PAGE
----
Obesity, especially in childhood can create a myriad of health issues that can persist into adulthood. Cardiovascular disease, strokes, hypertension and even some forms of cancer can be traced back to obesity. A new study from the UK suggests that childhood obesity can also increase the risk of a hip deformity that often presents in teenagers.
The hip disease is called Slipped Capital Femoral Epiphysis (SCFE) impacts in every 2,000 children. It typically begins in adolescence and can be triggered by a growth spurt. The hip joint is a ball and socket joint, with the rounded head of the femur that fits into the acetabulum socket of the pelvis. Long bones grow at the ends, where growth plates increase the length. SCFE happens when the growth of the femoral head goes a little offline and starts to slip down off the neck of the bone at the growth plate. Since the bone isn't fully developed at this point, it's weaker and causes pain and sometimes an inability to bear weight on the joint. If it's caught early enough, surgery can be done to stop the slippage. A screw is inserted diagonally across the growth plate to stabilize the joint and prevent further deformity.
The study, conducted by doctors at the University of Liverpool, the University of Oxford and the University of Aberdeen, along with colleagues at the Alder Hey Children's Hospital. The data was obtained from the health records of public school children in Scotland where measurements of body mass index (BMI) are taken yearly as part of school health screenings. Approximately 600,000 children were included in the cohort. Since the group was so large and included BMI measurements from a range of ages, the researchers have a high degree of confidence in their findings.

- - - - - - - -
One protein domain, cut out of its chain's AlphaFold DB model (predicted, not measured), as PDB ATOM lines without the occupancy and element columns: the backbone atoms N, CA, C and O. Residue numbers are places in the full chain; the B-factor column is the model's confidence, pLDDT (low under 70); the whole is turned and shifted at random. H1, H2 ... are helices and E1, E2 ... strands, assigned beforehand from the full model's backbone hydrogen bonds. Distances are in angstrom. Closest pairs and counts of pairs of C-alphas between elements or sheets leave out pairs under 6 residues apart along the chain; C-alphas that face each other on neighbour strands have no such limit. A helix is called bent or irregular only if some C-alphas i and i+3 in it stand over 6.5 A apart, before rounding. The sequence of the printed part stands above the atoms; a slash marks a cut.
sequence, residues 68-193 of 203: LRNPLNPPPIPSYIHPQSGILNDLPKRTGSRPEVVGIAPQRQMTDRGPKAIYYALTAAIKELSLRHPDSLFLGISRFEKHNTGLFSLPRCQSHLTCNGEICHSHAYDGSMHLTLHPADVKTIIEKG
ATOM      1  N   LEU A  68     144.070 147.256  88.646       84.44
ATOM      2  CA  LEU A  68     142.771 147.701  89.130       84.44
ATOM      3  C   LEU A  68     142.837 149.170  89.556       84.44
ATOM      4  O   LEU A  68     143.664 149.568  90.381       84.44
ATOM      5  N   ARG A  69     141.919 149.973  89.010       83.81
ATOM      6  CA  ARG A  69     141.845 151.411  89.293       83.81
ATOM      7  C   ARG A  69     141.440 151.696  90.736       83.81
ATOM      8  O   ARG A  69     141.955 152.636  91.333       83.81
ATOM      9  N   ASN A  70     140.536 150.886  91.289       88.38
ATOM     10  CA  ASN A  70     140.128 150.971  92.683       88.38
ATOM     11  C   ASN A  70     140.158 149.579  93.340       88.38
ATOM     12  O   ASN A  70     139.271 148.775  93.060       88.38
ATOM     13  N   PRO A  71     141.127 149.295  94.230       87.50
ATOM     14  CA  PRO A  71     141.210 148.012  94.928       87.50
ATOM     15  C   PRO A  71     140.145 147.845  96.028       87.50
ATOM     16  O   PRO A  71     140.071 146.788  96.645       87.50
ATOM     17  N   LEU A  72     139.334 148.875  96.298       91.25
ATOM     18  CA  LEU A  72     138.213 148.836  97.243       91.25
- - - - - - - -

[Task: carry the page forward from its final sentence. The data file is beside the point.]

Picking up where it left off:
So what did they come up with? After crunching the numbers, the team found that those children who were obese at five years old had a 75% likelihood of remaining obese when they were 12 years old. In addition, children who were overweight at 5 had almost 20 times the risk of developing SCFE than children who were at an average weight. The chances of developing SCFE increased along with the BMI of the children. Essentially, the higher the BMI, the higher the risk of SCFE.
Daniel Perry is the lead author of the study and a pediatric orthopedic surgeon at Alder Hey Hospital He explained "Surgeons have long suspected that childhood obesity was the cause of this disease, and these results make it very clear. It is important that doctors who treat children are aware of SCFE, especially amongst children with obesity. Identifying SCFE early means children typically only need relatively simple surgery, however children identified later often require high-risk reconstructive surgery." The study is published in the October 22, 2018 issue of the journal Pediatrics. The video below chronicles one young patient who underwent SCFE surgery, check out her story.